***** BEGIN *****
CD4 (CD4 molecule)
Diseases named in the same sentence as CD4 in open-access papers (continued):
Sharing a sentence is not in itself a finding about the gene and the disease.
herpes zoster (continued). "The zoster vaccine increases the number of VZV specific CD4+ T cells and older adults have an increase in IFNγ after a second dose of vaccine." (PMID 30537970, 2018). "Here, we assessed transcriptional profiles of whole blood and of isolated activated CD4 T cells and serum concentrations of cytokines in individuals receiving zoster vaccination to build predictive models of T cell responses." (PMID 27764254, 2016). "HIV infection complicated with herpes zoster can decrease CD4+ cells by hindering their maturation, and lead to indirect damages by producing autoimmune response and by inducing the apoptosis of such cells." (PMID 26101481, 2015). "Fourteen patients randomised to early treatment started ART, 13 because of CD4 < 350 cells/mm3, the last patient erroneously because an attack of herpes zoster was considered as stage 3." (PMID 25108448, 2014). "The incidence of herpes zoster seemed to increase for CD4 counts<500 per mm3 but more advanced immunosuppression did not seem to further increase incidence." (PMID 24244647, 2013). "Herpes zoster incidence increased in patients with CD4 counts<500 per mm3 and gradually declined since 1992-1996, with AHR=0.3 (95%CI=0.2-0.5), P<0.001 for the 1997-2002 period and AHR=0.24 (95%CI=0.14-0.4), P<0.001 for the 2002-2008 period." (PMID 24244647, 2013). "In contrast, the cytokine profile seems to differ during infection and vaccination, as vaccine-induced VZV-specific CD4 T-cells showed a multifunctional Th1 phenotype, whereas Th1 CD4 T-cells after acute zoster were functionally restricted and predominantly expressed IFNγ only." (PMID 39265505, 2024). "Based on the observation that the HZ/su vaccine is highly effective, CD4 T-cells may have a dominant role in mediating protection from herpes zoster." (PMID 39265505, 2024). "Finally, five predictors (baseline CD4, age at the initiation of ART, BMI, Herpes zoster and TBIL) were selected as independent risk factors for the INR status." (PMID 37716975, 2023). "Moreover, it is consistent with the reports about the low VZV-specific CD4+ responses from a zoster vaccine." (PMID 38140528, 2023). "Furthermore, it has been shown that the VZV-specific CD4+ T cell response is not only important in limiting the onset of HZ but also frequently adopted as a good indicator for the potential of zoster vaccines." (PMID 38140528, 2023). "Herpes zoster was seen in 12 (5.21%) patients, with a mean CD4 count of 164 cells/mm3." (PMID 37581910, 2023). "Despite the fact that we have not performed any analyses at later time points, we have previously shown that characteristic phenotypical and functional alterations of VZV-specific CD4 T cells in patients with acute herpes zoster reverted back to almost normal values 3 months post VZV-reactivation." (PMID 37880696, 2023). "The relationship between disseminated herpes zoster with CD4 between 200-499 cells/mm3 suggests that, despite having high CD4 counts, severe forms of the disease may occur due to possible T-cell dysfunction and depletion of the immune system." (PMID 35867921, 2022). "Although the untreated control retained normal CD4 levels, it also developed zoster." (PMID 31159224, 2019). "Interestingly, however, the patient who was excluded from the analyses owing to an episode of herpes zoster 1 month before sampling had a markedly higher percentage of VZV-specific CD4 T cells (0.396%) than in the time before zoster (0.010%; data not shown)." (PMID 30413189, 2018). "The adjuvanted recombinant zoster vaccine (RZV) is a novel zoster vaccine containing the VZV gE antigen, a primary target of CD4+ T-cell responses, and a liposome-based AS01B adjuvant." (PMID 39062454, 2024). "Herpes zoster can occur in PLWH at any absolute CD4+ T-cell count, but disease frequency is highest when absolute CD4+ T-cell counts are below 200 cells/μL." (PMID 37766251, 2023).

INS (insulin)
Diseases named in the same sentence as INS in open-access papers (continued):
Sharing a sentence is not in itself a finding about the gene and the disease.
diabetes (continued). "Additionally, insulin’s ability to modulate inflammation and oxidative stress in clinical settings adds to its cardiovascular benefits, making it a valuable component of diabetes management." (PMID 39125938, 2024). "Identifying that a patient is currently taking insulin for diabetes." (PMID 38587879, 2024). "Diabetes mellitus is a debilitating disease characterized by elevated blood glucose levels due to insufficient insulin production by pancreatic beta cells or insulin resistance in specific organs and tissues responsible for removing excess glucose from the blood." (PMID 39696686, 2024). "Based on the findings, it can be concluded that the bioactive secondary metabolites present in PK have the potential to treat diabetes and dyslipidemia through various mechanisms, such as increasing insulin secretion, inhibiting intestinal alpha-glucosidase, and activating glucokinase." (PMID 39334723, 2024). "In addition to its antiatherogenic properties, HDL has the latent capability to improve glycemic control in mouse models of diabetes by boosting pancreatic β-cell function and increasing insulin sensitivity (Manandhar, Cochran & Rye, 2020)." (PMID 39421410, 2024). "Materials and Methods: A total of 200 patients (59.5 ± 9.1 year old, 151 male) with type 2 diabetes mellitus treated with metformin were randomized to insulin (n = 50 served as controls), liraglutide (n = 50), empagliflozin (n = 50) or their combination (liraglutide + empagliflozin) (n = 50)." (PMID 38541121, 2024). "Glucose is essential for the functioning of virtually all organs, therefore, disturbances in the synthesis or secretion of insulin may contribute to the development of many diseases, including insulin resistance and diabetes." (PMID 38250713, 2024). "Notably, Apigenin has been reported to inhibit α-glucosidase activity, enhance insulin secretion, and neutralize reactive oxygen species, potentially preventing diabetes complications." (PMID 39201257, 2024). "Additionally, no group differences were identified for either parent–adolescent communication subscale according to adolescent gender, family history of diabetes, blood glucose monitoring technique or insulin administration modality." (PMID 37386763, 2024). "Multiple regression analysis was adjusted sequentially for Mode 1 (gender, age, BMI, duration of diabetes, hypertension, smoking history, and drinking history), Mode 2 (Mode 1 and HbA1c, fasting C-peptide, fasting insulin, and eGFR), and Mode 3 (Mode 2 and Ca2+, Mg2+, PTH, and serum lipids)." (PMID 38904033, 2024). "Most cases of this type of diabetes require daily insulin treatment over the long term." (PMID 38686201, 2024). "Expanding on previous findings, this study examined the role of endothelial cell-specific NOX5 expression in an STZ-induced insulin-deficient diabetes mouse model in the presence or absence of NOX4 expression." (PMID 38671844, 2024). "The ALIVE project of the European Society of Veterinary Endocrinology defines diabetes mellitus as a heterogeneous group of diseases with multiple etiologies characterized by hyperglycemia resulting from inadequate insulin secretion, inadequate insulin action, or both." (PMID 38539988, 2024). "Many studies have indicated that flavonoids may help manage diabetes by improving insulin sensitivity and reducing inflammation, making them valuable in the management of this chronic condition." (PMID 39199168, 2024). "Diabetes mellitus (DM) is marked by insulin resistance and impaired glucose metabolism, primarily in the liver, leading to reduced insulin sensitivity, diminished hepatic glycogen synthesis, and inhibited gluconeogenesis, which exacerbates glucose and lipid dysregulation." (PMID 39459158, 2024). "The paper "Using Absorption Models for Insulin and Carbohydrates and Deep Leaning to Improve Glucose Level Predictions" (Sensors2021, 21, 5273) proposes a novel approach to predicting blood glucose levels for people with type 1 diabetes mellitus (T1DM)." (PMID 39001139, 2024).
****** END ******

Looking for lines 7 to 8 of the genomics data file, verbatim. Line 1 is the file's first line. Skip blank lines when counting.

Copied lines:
Sharing a sentence is not in itself a finding about the gene and the disease.
diabetes (continued). "Additionally, insulin’s ability to modulate inflammation and oxidative stress in clinical settings adds to its cardiovascular benefits, making it a valuable component of diabetes management." (PMID 39125938, 2024). "Identifying that a patient is currently taking insulin for diabetes." (PMID 38587879, 2024). "Diabetes mellitus is a debilitating disease characterized by elevated blood glucose levels due to insufficient insulin production by pancreatic beta cells or insulin resistance in specific organs and tissues responsible for removing excess glucose from the blood." (PMID 39696686, 2024). "Based on the findings, it can be concluded that the bioactive secondary metabolites present in PK have the potential to treat diabetes and dyslipidemia through various mechanisms, such as increasing insulin secretion, inhibiting intestinal alpha-glucosidase, and activating glucokinase." (PMID 39334723, 2024). "In addition to its antiatherogenic properties, HDL has the latent capability to improve glycemic control in mouse models of diabetes by boosting pancreatic β-cell function and increasing insulin sensitivity (Manandhar, Cochran & Rye, 2020)." (PMID 39421410, 2024). "Materials and Methods: A total of 200 patients (59.5 ± 9.1 year old, 151 male) with type 2 diabetes mellitus treated with metformin were randomized to insulin (n = 50 served as controls), liraglutide (n = 50), empagliflozin (n = 50) or their combination (liraglutide + empagliflozin) (n = 50)." (PMID 38541121, 2024). "Glucose is essential for the functioning of virtually all organs, therefore, disturbances in the synthesis or secretion of insulin may contribute to the development of many diseases, including insulin resistance and diabetes." (PMID 38250713, 2024). "Notably, Apigenin has been reported to inhibit α-glucosidase activity, enhance insulin secretion, and neutralize reactive oxygen species, potentially preventing diabetes complications." (PMID 39201257, 2024). "Additionally, no group differences were identified for either parent–adolescent communication subscale according to adolescent gender, family history of diabetes, blood glucose monitoring technique or insulin administration modality." (PMID 37386763, 2024). "Multiple regression analysis was adjusted sequentially for Mode 1 (gender, age, BMI, duration of diabetes, hypertension, smoking history, and drinking history), Mode 2 (Mode 1 and HbA1c, fasting C-peptide, fasting insulin, and eGFR), and Mode 3 (Mode 2 and Ca2+, Mg2+, PTH, and serum lipids)." (PMID 38904033, 2024). "Most cases of this type of diabetes require daily insulin treatment over the long term." (PMID 38686201, 2024). "Expanding on previous findings, this study examined the role of endothelial cell-specific NOX5 expression in an STZ-induced insulin-deficient diabetes mouse model in the presence or absence of NOX4 expression." (PMID 38671844, 2024). "The ALIVE project of the European Society of Veterinary Endocrinology defines diabetes mellitus as a heterogeneous group of diseases with multiple etiologies characterized by hyperglycemia resulting from inadequate insulin secretion, inadequate insulin action, or both." (PMID 38539988, 2024). "Many studies have indicated that flavonoids may help manage diabetes by improving insulin sensitivity and reducing inflammation, making them valuable in the management of this chronic condition." (PMID 39199168, 2024). "Diabetes mellitus (DM) is marked by insulin resistance and impaired glucose metabolism, primarily in the liver, leading to reduced insulin sensitivity, diminished hepatic glycogen synthesis, and inhibited gluconeogenesis, which exacerbates glucose and lipid dysregulation." (PMID 39459158, 2024). "The paper "Using Absorption Models for Insulin and Carbohydrates and Deep Leaning to Improve Glucose Level Predictions" (Sensors2021, 21, 5273) proposes a novel approach to predicting blood glucose levels for people with type 1 diabetes mellitus (T1DM)." (PMID 39001139, 2024).